Below we can see a 200 response was received by Google for 76% of the pages it crawled. This means those were all OK and retrieved without issue.
The other codes may – or may not – be good depending on your website. I would check the 3xx or 4xx errors to make sure nothing seems wrong.
The responses below are more uncommon, but can be more serious issues impeding your organic growth. You can learn more about all of these crawl stat responses on the Google Search Console help center.
If you see any of the below, then you will definitely need to investigate.
- 5xx error
- robots.txt not available
- Unauthorized (401/407)
- DNS unresponsive
- DNS error
- Fetch error
- Page could not be reached
- Page timeout
- Redirect error
- Other error
To analyze in more detail, click the response and you will be taken to another page where you can see the pages that are causing those errors.
✔️ By File Type
The file type will let you see what kinds of files may be having crawl request issues. The percentage next to each file type represents the responses for that type of file.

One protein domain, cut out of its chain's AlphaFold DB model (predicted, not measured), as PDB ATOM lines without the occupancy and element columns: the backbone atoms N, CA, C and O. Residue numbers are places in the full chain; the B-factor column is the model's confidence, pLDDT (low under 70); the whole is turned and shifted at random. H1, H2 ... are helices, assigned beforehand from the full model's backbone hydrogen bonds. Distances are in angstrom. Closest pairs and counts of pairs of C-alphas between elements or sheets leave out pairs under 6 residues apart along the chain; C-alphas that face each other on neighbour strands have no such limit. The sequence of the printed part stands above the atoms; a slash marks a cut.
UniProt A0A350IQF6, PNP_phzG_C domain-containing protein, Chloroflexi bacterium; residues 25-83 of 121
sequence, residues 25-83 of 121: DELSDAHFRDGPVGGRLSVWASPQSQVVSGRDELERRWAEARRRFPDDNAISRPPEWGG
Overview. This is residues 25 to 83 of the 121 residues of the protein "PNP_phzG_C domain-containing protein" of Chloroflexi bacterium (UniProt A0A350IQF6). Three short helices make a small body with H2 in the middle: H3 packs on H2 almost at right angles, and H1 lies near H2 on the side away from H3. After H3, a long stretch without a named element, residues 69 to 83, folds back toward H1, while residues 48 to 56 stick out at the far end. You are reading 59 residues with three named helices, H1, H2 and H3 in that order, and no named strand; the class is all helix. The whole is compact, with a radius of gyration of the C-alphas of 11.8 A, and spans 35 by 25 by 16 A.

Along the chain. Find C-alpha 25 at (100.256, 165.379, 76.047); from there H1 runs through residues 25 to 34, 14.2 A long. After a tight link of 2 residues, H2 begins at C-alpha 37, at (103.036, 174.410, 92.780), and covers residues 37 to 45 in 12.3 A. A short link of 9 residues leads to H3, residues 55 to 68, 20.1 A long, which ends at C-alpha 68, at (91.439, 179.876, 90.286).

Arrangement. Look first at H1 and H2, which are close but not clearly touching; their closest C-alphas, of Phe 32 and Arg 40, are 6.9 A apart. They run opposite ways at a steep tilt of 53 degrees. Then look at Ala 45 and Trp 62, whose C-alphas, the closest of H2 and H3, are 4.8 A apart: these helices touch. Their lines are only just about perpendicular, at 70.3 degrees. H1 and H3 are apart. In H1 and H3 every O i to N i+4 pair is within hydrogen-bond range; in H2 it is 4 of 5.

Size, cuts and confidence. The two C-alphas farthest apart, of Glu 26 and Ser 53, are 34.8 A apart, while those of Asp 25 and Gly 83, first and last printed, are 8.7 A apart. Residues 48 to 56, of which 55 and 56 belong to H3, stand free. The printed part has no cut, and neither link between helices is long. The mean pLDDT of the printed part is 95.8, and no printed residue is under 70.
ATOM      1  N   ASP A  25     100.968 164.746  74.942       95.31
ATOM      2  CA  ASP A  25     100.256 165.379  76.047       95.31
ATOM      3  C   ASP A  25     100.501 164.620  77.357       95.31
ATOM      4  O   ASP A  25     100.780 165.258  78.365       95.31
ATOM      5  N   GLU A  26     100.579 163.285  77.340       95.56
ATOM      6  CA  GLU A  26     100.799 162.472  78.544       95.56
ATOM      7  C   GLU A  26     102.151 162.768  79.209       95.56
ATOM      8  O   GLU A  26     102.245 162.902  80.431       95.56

Clicking on each file will offer more information about the crawl requests made, response time, and download size. Reviewing these can help you assess any crawling issues that might be happening.
If you see spikes in any of the data, it could mean there are issues that can be causing not found errors or slowness in load.
✔️ By Crawl Purpose
This is simple one! There are two crawl options shown:
- Discovery which means the URL had never been crawled before
- Refresh which is a repeat crawl of a known page
Why is this useful?
You can get a good idea if your content is being crawled. For example, if you added a lot of new content, you should see a spike in the discovery purpose report.
You can checkout refresh every once in a while when you update your content to see when Google is coming to re-crawl it.
✔️ By Googlebot Type
Googlebot type can help you identify which Google user agents have crawled your site recently.
Below is sample chart showing all the different types of bots that have visited the site and the percentage of visits by each.
There are a few others as well like vide, storebot, and other agent type.